As noted in the last blog in this series, the Utah State Archives was born as an office in the State Historical Society, before being moved out and on its own as part of the state’s Little Hoover Commission study on government organization. This move became official in 1969 when the “Archives and Records Service Act” was passed and the Utah State Archives and Records Service joined the Department of Finance.
In addition to creating the State Archives, the Archives and Records Service Act had several other important provisions that established the functions for this new government agency. The act provided for the centralized administration of the State Archives, specified the duties of the State Archivist, created the State Records Committee and prescribed its duties, and provided for the issuance of rules and regulations.
The move of the archives out of the State Historical Society certainly wasn’t without controversy, particularly among staff and supporters of the State Historical Society. The director of the State Historical Society at the time, Charles Peterson, was determined to do what he could to reunite the agencies via legislation in the 1971 Utah Legislative session. Peterson was ultimately unsuccessful in that effort, and the agencies remained separate, evolving independently of one another.
Throughout the 1970’s, while housed in the Department of Finance, the archives took early steps to improve preservation and access through the creation of a robust microfilming program. In 1979, the archives was given the responsibility of administering the Information Practices Act, which was a precursor to the modern Government Records and Access Management Act (GRAMA).
With the dawn of the 1980’s, the archives underwent several changes. The first occurred in 1981 with passage of the Administrative Service Act that created a new Department of Administrative Services. In its earliest iteration, this new department included the divisions of finance, central services, data processing, facilities construction and management, archives and records services, purchasing, and personnel management.
Change was a constant for the agency throughout the 1980’s as there was a push to professionalize staff and services, while at the same time the agency’s archival holdings were moved out of the basement of the State Capitol (and into a warehouse on Salt Lake City’s west side). Permanent records weren’t the only thing on the move, as 1984 saw the agency offices, microfilming services, and Research Center move into a renovated building on Capitol Hill, originally built for the Department of Agriculture.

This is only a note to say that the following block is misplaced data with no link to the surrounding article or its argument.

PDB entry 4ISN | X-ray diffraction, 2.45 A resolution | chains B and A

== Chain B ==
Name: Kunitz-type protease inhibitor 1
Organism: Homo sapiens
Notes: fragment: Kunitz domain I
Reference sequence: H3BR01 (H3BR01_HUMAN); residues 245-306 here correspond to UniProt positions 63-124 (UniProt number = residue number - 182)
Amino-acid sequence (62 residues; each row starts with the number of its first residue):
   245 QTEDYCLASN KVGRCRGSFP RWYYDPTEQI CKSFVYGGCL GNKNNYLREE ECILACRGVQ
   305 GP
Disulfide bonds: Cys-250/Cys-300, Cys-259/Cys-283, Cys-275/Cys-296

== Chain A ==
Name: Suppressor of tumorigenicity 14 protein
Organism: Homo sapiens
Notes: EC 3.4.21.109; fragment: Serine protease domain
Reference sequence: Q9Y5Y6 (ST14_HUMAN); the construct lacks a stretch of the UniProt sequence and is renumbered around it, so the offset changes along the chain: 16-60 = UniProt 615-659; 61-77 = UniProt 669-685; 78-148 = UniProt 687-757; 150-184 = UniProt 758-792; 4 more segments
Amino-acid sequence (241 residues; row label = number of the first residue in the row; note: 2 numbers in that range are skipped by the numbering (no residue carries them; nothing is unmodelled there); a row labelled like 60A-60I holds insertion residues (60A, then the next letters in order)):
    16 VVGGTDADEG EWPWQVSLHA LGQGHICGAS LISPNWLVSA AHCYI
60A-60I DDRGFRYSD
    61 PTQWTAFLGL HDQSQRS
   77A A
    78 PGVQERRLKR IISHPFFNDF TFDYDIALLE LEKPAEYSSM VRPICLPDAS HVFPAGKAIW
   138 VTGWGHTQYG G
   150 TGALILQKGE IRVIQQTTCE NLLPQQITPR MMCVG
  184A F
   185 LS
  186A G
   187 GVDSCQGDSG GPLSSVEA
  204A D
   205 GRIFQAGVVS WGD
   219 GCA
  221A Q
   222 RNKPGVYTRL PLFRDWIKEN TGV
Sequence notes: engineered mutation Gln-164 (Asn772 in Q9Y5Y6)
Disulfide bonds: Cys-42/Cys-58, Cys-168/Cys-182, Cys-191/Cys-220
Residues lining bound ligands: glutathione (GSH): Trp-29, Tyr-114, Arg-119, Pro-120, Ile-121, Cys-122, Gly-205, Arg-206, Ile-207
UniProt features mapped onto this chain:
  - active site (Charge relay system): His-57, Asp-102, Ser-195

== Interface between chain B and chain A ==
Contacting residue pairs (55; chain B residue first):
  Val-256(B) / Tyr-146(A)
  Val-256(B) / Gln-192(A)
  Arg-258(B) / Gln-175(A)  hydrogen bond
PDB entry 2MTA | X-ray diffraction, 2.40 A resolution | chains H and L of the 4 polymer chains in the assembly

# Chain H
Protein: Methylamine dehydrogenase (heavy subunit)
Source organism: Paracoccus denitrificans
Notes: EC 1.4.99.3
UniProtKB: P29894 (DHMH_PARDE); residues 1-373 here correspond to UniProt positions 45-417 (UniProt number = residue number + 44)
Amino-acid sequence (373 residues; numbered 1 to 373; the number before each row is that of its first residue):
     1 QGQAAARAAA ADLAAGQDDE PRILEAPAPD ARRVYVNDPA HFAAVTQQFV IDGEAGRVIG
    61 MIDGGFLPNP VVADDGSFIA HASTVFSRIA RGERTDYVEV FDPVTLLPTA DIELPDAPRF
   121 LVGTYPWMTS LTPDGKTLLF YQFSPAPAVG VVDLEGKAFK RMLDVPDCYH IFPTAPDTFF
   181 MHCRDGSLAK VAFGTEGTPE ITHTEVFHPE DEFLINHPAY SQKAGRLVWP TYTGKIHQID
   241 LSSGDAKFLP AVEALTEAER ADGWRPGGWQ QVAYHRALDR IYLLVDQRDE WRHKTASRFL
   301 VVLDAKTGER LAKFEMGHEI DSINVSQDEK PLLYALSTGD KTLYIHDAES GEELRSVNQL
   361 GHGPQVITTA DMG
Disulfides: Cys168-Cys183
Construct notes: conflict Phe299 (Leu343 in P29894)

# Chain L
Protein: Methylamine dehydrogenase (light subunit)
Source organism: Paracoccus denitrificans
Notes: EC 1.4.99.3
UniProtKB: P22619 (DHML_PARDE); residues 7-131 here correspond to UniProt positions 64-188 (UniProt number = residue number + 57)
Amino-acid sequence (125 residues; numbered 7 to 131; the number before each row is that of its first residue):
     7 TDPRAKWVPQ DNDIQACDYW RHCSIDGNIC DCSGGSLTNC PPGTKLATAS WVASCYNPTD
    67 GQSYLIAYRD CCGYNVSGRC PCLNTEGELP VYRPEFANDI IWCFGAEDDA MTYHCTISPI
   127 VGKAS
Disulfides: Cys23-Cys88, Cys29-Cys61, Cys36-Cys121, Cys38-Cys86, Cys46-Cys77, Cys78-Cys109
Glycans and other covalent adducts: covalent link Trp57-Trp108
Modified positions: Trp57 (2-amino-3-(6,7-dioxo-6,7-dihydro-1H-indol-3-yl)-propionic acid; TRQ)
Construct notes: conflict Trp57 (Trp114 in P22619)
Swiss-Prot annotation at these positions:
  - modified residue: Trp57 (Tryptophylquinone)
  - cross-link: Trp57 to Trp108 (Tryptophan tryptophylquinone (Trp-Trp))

A major touchstone of our history came in 1991 with a revision of the Information Practices Act that culminated in passage of the Government Records Access and Management Act (GRAMA). GRAMA provides the framework for how government records are managed and accessed and provides the State Archives with its mandates to facilitate in the management and access of government records.
At the turn of the 21st century, major changes were on the horizon for the State Archives. In 2003 the state legislature appropriated funding for the Archives to move off of Capitol Hill and into a specially designed building south of the Rio Grande Depot in downtown Salt Lake. This move provided the opportunity to reunite staff with the permanent collection, which had previously been stored offsite at a warehouse near Decker Lake in West Valley City. The new building also provided the benefit of bringing State Archives and State History closer together (both physically and in partnership). In spite of now being administered by two separate departments, in 2005 the agencies moved into a shared Research Center in the Rio Grande Depot.
Major societal changes born out of the rise of the internet and the information age have also left their mark on our agency. In 2006 we launched the Digital Archives program which, to date, has put up over 1.5 million government records online for 24/7 access. In 2007, the State Archives became part of a new era of open government and transparency with administration of the Public Notice Website. In 2012 we were tasked with providing the support for the newly created Government Records Ombudsman. And in 2014 new legislation selected the State Archives to serve as administrator of the Open Records Portal.
Change is a constant, and it requires steady, visionary leadership to manage it effectively. The Utah State Archives and Records Service has been blessed to have a number of forward thinking leaders serve in the capacity of Director and State Archivist; we will dedicate our blog post next week to identifying those individuals and tracing the specific highlights of their respective administrations.
Nimer, Cory L. and Daines, J. Gordon III (2012) “The Development and Professionalization of the Utah State Archives, 1897-1968,” Journal of Western Archives: Vol. 3 : Iss. 1, Article 5.
Johnson, Jeffery O. (1984) “Utah State Archives History,” Mormon Americana: A Guide to Sources and Collections in the United States. Provo: BYU Studies, 1984.